A Look At The Struggles Michelle Obama Faced During Her Childhood

Michelle Obama has an astoundingly successful life. In addition to being a former first lady, Michelle is a world-famous author and public speaker. She's worked hard to achieve these successes. In contrast to Malia and Sasha Obama's childhood in the White House, Michelle grew up in a much smaller home than her daughters. Michelle, her brother Craig Robinson, and their parents lived in her great-aunt's and great-uncle's home on the South Side of Chicago. While the entire house is 1,345 square feet, Michelle's family lived on the top floor. To give each other some space, Michelle and Craig sectioned off their shared bedroom. 

Even though they didn't have a lot of money, Michelle's parents gave their kids essential tools for dealing with life's difficulties. "What they gave us was a feeling of importance, a belief that our voices mattered at a very young age," Michelle informed ABC7 Chicago. "It's been the foundation for everything I've been able to do in my life."

Michelle was born in 1964,  and during her early years, she noted that her neighborhood was very diverse. Her family moved to her great-aunt's home so Michelle and her brother could take advantage of improved educational opportunities. Unfortunately, as time went on, Michelle realized that people were moving away due to racism. In addition, she noticed the schools and parks were falling apart as local resources dwindled. "I feel a sense of injustice," Michelle stated during an Obama Foundation Summit. "You know people are running from you."

As a high-achieving student, Michelle sometimes struggled to fit in

Michelle Obama learned resilience when she faced failures and difficulties at school. Both her parents and one of her grandfathers emphasized the importance of education as a way for her to shape her own future. Due to her academic excellence, and with some help from her mother, Marian Robinson, Michelle was able to skip second grade. Michelle and her mom have a close relationship, and Marian took her daughter's concerns seriously when Michelle told her about the chaos of her second-grade classroom. After Marian spoke with the school's principal, Michelle was able to take some tests and move into third grade.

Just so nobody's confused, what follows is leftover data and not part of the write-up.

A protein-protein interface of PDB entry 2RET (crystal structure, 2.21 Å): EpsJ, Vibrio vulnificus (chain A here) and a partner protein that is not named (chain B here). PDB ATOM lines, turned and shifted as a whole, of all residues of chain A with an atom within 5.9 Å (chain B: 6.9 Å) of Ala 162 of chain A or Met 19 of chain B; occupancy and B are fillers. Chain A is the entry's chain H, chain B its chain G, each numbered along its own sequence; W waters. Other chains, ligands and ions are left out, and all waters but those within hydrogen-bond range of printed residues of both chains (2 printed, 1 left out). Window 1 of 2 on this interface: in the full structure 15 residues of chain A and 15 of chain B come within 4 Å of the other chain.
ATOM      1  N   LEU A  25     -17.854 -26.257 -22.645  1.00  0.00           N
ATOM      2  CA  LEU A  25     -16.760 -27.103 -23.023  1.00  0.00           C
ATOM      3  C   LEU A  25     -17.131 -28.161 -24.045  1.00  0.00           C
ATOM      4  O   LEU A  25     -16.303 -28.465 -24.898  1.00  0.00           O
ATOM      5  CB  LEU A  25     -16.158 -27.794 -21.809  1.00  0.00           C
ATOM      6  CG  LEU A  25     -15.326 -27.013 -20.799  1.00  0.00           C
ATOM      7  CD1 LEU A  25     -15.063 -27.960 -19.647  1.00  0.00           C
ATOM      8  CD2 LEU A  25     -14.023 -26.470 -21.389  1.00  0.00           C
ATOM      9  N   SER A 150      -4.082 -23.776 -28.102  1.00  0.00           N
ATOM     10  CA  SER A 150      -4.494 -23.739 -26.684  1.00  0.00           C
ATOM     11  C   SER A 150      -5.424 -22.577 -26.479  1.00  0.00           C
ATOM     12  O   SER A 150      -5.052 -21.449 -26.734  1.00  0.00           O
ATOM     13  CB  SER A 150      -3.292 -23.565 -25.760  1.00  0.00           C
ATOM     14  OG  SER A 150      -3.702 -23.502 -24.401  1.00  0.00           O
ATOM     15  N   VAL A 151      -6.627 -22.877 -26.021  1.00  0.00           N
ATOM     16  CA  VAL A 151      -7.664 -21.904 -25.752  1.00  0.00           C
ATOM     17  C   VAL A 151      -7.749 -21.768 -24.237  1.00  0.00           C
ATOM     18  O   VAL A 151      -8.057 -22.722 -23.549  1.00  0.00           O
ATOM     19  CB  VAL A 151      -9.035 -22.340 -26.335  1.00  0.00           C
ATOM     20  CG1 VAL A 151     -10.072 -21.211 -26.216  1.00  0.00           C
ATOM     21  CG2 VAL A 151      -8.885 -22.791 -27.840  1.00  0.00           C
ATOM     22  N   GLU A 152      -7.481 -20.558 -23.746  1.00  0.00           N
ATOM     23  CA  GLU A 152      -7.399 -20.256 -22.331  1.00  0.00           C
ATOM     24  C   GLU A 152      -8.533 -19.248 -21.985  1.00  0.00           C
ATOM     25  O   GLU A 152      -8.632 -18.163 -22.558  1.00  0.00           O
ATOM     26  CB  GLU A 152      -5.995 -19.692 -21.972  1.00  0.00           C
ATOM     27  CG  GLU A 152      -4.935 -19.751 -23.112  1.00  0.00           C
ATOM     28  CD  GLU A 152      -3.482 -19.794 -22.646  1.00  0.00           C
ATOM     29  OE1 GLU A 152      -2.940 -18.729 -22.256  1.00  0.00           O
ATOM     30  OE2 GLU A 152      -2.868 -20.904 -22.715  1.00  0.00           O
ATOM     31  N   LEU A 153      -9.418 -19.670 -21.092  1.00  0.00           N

However, sometimes Michelle found it hard to balance her scholastic success with fitting into her neighborhood. When she was ten, her cousin criticized Michelle's polished speaking style. "You could get your butt kicked going to school if you look too uppity, or if you were studying too hard," Michelle divulged to ABC News. "People couldn't figure out who I was with how I talked and who they thought I should be."

Even so, Michelle persevered and earned significant academic accomplishments. She took advantage of French and biology classes provided by her school's gifted program. In high school, Michelle qualified for a place at the Whitney M. Young Magnet High School. While she benefitted academically from the school's extensive catalog of advanced courses, Michelle had an hour-plus commute that started at 6 a.m. each weekday. 

Michelle's family worked together to navigate large and small challenges

Michelle Obama's father, Fraser Robinson III, was in his thirties when he learned he had multiple sclerosis. Over time, his health deteriorated, and he needed assistive devices like crutches. Despite these difficulties, he was determined to keep working. Fraser's diligence and persistence made a strong impression on Michelle and her brother Craig. Punctuality was also important to Fraser, and the family cooperated by getting ready early so they could arrive on time. Despite his mobility difficulties, Fraser was a steadfast attendee at his kids' sporting events. "We had to make adjustments and be very adaptable as a family to make sure he could get to and from places," Michelle explained to ABC7 Chicago. "We also saw him fall and get up and keep going." 

Besides big life lessons, Fraser and Marian Robinson also worked with their kids to resolve everyday problems. Her parents encouraged discussions, and in one instance, Michelle decided to delve into breakfast foods. As a kid, Michelle wasn't fond of eggs, which were ubiquitous at her family's morning meal. After her parents explained they offered eggs as a protein-rich choice, Michelle suggested peanut butter as an alternative.  Since they also had toast and jelly, Michelle petitioned for a peanut butter and jelly sandwich instead of the dreaded eggs. Marian saw the logic in Michelle's argument, and, for nine years, PB&J became her signature way to start the day.